Judge Ricardo Urbina said prosecutors violated the defendants' rights by using incriminating statements they had made under immunity during a State Department investigation to build their case.
“The government used the defendants' compelled statements to guide its charging decisions, to formulate its theory of the case, to develop investigatory leads, and ultimately to obtain the indictment in the case,” Judge Urbina ruled.
“In short, the government had utterly failed to prove that it made no impermissible use of the defendants' statment or that such use was harmless beyond a reasonable doubt.”
The guards had been charged with killing 14 Iraqi civilians and wounding 18 others using gunfire and grenades during an unprovoked attack at a busy Baghdad intersection.
Judge Urbina explained in his opinion that federal prosecutors were offered an opportunity during a three-week hearing that began in mid-October 2009 to prove that they had not made use of the defendants' statements.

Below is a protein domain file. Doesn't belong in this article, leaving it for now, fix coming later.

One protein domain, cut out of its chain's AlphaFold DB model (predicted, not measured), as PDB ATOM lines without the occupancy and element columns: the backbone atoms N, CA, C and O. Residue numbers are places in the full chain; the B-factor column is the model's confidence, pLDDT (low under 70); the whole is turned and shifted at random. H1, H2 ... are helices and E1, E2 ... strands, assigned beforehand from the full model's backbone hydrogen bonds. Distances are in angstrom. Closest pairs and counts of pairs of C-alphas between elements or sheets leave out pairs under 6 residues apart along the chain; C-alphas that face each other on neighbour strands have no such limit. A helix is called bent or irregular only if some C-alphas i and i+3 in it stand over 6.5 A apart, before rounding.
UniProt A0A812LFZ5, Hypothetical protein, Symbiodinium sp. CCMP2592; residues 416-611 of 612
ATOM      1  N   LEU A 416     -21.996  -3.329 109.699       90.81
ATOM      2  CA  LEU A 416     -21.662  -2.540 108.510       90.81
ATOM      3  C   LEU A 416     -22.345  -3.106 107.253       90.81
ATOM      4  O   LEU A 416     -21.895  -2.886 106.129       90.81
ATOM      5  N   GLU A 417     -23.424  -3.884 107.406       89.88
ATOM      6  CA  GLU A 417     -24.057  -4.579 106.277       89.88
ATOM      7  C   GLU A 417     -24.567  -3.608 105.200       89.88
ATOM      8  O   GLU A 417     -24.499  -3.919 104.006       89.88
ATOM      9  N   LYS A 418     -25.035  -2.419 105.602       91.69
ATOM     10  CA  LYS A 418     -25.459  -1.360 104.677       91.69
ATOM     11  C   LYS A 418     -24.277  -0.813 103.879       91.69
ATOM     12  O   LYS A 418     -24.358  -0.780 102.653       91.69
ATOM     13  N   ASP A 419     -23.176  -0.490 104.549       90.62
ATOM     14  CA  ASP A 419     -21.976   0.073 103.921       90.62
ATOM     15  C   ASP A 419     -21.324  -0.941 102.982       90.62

“The explanations offered by the prosecutors and investigators in an attempt to justify their actions... were all too often contradictory, unbelievable and lacking in credibility,” Judge Urbina wrote.
He added: “The court must dismiss the indictments against all of the defendants.”
The five defendants were security guards employed by Blackwater Worldwide, which since has been renamed a Xe Corporation.
Blackwater has insisted its personnel were acting in self-defence, but critics repeatedly have accused the company of a “shoot first, ask questions later” approach when carrying out security duties in Iraq.
A State Department review panel in 2007 concluded that there had been insufficient US government oversight of private security firms hired in Iraq to protect diplomats and to guard facilities.
The panel found that as a result there was an “undermined confidence” in those contractors, both among Iraqis and US military commanders.